Search Class

Theresa May’s brand of inequality

Many of us inequality nerds were caught off guard by Theresa May’s recent speeches on building a more inclusive country. For me, Theresa May is the woman who signed-off those awful ‘Go Home’ vans, wanted to scrap the Human Rights Act and has consistently made life more difficult for refugees and asylum seekers, not someone who champions social and economic justice. Her change of heart begs the question – has Theresa May been hiding her real politics all this time, fooling the Conservative party members and waiting until she got to the top to show her hand? Or, is this all empty rhetoric?

Everyone is jumping on the inequality bandwagon these days – from the former best friend of inequality, the International Monetary Fund (IMF), to Nigel Farage. The recent Brexit vote, which many interpret as a working class revolt against the establishment, means that any astute politician knows that they need to appeal to this group directly. Theresa May is also capitalising on the chaos of the Labour Party to take the centre ground and broaden the electoral appeal of the Conservative Party. But this doesn’t mean she is genuine, and in any case inequality means different things to different people. So, in an attempt to uncover Theresa May’s definition of inequality and gauge if we’re likely to see greater equality under her stewardship, it is worth exploring what she has said and done, and her proposed policy plan.

What does Theresa May mean when she talks about inequality?

During her first speech as Prime Minister, Theresa May spoke about inequalities between rich and poor, Black and White racial groups, men and women, and also mentioned the working class, the young and those with mental health problems. She has spoken about income and housing, as well as tax and big business during leadership campaign speeches Her key line, which she referred to again in this week’s Prime Minister’s Questions, is “a country that works not for a privileged few but for every one of us.”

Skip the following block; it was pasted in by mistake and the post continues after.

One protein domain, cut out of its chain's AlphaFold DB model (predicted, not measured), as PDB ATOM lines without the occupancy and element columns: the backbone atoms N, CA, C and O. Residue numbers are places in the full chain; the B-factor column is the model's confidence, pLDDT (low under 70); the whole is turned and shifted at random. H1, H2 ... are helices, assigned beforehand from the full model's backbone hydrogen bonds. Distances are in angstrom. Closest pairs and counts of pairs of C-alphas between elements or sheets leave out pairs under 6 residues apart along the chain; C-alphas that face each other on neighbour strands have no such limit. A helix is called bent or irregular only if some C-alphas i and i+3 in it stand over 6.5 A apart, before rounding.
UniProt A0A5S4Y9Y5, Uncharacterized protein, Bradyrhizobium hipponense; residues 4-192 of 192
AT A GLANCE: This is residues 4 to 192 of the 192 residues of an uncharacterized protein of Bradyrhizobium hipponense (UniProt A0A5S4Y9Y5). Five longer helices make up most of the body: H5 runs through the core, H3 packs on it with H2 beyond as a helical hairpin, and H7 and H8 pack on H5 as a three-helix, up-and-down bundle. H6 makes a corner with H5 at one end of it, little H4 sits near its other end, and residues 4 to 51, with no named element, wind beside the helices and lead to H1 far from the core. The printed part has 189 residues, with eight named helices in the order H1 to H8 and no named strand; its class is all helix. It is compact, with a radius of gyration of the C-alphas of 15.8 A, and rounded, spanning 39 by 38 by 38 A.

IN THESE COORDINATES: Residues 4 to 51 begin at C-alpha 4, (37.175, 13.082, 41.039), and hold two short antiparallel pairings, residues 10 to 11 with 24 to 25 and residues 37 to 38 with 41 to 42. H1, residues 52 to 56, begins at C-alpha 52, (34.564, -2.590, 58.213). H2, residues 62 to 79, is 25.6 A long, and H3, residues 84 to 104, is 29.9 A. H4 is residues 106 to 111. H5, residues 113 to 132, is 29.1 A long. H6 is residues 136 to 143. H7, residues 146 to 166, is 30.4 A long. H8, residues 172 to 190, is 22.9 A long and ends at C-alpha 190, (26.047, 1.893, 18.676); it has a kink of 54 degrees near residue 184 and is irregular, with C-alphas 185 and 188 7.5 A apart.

All sounds good to me. Some have pointed to the irony of this rhetoric given Theresa May’s voting record, but luckily for her the general public has a short memory. But can Theresa May challenge all these inequalities at once? While her predecessor, David Cameron, made similar noises about racial inequalities and fair chances, he failed to make headway. This is because policy makers too often see inequality as an issue solely of social policy – welfare and education – rather than also economic policy – good job creation, affordable housing and fiscal policy. They also fail to see the importance of power – unless workers and the poorest have greater voice and tools by which to hold their bosses and the UK government to account, their concerns will continue to be secondary to those of the rich.

How does Theresa May suggest we address inequality?

This is where it gets interesting. This week, in PMQs, Theresa defended austerity – a set of policies that have disproportionately affected the poorest and women. She also referred to the higher employment rate and dodged the question on work conditions. May and her team must pay attention to the new research from the Institute of Fiscal Studies which shows that while more people are in work there are also more people on low pay. Getting people into work, they conclude, will not be enough to address poverty going forward, we must think also about pay and housing costs. May is yet to set a clear agenda for housing investment and a good jobs plan which would be vital to delivering a more inclusive economy.